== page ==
It may seem as though new rooftop solar installations are going up every day around your neighborhood. Many of these photovoltaic (PV) systems are installed by uniformed contractors who specialize in solar panel roof design. However, most states allow homeowners to install their own PV systems. This is why you often see do-it-yourself (DIY) solar kits online or at hardware stores. To ensure you extract the most value from your clean energy investment, it’s important you install your solar panels correctly and safely.
Fortunately, many solar kits feature step-by-step instructions. Even still, you can use the free primer below to better understand the broad strokes of successful solar design and installation.
1. Check With Local Authorities First
Although electrical licensing isn’t required in most utility markets, it’s always a good idea to check with your town hall and local zoning department before moving forward.
2. Verify Sizing and Capacity
Because solar panels come in all shapes and sizes, it’s important you install enough PV capacity to cover your energy needs — whether this means powering a few simple appliances or your entire home. You can use your utility bills to best gauge how many kilowatts of solar power you’ll need.
3. Purchase the Necessary Gear
Nearly all rooftop solar installations feature PV panels, racking, wiring and a solar inverter (or many microinverters). You may need to buy these à la carte, though some kits include all of this equipment. You also need safety gear and installation equipment — including ladders, drills, goggles and work gloves.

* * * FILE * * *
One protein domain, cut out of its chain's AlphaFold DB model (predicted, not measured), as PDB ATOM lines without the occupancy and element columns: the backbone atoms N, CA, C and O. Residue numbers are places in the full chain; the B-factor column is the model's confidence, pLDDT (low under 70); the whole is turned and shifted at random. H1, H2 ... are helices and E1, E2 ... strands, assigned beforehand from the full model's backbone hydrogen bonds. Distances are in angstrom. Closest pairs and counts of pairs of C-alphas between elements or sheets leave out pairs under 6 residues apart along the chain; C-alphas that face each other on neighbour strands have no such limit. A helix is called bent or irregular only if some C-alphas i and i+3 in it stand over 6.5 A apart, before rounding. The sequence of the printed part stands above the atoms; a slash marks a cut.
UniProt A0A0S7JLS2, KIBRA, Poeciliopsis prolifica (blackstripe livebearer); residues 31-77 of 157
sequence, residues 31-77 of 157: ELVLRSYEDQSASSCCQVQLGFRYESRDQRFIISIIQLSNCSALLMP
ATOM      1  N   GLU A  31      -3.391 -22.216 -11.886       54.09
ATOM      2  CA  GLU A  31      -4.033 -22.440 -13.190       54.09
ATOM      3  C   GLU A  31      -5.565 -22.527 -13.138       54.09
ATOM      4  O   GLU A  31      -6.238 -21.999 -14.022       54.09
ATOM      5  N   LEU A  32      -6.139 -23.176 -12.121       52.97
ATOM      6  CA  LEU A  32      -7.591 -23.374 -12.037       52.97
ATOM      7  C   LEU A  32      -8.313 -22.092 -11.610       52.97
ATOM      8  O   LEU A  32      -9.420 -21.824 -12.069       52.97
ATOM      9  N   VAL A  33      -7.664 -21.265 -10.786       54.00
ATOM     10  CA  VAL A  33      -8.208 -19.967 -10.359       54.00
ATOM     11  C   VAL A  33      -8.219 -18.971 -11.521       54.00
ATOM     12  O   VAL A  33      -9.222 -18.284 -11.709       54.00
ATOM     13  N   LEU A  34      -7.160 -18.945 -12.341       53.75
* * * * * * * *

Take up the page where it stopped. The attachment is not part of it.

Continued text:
4. Install the Solar Racking
On the roof, you’ll need to drill lag bolt holes where the rails and racking will ultimately go. Next, caulk the holes, install the bolts and affix the rails per the manufacturer’s instructions.
5. Install and Connect the PV Panels
The next step involves running electrical conduits and wiring to connect the solar panels. If using microinverters, you’ll need to install one beneath each PV module — essentially wiring the entire array in parallel. If using a single inverter, there’s one direct connection between the panels and your solar inverter.
6. Request Permission to Connect to the Grid
The final step involves extending the electrical wiring from the panels and inverters down to your electrical meter (which ultimately connects to the power grid). Note, however, that this is often one aspect of the job that can’t be completed by an amateur. For safety reasons, many states allow only licensed electricians to connect PV systems to the utility grid. They can only do this after receiving permission from the local power provider.
7. Start Saving Money Every Month
Once your solar PV system is finally online, you shouldn’t need to buy as much electricity from the utility grid. In addition to monthly savings, your decision to go solar can also help reduce your carbon footprint — which benefits the entire planet. Plus, because high quality PV panels often ship with 25-year warranties, you should be able to enjoy these benefits for decades to come.
Are Solar Panels Right for You?
Working with high-voltage electrical equipment can be intimidating. However, with the right prep and planning, anyone can safely install solar PV panels on their roof. Better still, this approach can be significantly cheaper than hiring a professional installer. Just keep in mind that the long-term return on investment (ROI) is what truly matters. You may discover that hiring a professional generates larger financial and environmental savings over the next 25+ years. Because most solar quotes are free, you have nothing to lose by exploring DIY installations and those completed by licensed PV contractors.